The self-styled “built asset consultancy” therefore might be best placed to cope with a takeover from Jacobs. Pundits see the £7.4bn-turnover firm as one the grittier engineers but one with an excellent, no-nonsense reputation, which chimes with that of EC Harris. It also has $1bn or so in the bank, which one analyst says would mean it would “barely notice” the acquisition of a large UK consultant.

EC Harris’ last results revealed that its pre-tax profit was £41.1m for the year to April 2009, down only slightly on the previous year’s £41.4m, and revenue was up 15% to £306m. So, it would undoubtedly benefit from a financial boost as, like the other QSs, it is suffering from shrunken margins. Its cash position remains unclear as the firm has yet to file its 2009 accounts with Companies House.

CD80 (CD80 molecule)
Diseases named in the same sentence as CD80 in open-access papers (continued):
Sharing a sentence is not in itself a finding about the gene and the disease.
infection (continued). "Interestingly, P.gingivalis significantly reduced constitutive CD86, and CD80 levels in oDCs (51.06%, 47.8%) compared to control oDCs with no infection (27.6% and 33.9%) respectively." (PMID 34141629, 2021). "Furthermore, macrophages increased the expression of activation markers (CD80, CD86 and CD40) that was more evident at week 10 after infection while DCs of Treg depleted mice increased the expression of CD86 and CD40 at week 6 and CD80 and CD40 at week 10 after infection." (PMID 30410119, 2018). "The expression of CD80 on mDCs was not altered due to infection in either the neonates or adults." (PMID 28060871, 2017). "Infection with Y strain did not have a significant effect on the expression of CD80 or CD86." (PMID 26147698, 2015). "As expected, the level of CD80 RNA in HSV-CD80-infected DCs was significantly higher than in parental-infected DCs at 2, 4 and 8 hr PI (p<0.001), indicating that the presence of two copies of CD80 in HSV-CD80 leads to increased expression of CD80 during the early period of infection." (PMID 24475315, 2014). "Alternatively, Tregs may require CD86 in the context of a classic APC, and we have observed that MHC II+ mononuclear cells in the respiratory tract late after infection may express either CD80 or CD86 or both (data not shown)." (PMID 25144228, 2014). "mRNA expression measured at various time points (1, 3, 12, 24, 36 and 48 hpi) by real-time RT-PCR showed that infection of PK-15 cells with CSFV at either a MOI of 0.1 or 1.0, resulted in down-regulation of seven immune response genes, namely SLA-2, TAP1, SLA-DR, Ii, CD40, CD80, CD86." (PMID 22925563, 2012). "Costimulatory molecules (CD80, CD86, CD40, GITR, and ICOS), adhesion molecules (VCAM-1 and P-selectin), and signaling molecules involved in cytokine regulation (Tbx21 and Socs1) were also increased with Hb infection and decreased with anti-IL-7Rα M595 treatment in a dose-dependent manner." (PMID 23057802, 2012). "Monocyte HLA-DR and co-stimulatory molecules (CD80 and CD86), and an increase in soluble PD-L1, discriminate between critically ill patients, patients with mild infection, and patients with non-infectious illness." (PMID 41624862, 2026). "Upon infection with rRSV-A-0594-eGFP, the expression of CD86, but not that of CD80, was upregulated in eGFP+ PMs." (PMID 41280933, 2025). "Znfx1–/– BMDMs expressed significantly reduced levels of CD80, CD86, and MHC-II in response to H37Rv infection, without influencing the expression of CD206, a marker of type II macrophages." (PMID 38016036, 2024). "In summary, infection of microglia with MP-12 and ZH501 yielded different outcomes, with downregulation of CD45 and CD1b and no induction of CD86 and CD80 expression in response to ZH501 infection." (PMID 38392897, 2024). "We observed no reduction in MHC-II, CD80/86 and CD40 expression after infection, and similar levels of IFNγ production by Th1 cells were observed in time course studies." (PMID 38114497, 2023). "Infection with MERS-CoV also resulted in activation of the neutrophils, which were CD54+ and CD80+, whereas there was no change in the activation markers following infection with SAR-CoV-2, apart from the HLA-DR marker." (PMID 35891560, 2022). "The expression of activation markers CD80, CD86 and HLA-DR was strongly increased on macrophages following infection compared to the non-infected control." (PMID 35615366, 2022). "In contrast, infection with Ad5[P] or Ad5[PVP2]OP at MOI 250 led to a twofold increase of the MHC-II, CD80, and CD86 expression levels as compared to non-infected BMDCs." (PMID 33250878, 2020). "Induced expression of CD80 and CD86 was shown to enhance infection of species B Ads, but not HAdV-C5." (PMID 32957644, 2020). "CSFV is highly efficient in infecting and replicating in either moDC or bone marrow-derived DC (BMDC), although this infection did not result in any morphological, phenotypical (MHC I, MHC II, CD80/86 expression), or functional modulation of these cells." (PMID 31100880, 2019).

But unlike the G&T-CH2MHill scenario, EC Harris is already in many of the same markets as Jacobs. Some 40% of its business is international and it is gaining ground in infrastructure and energy, including nuclear.

Its worth remembering, too, that EC Harris is already in two serious relationships. It has a nuclear-focused joint venture with Turner & Townsend and an occupier solutions one with Cushman & Wakefield, so we can’t rule out the possibility that EC Harris might commit to one of these firms more fully …

Match potential: 75%

Happily ever after?

  • Davis Langdon bought architect DEGW in August 2009. They are still on honeymoon but that could end if Davis Langdon were bought by a firm that wanted to cut staff.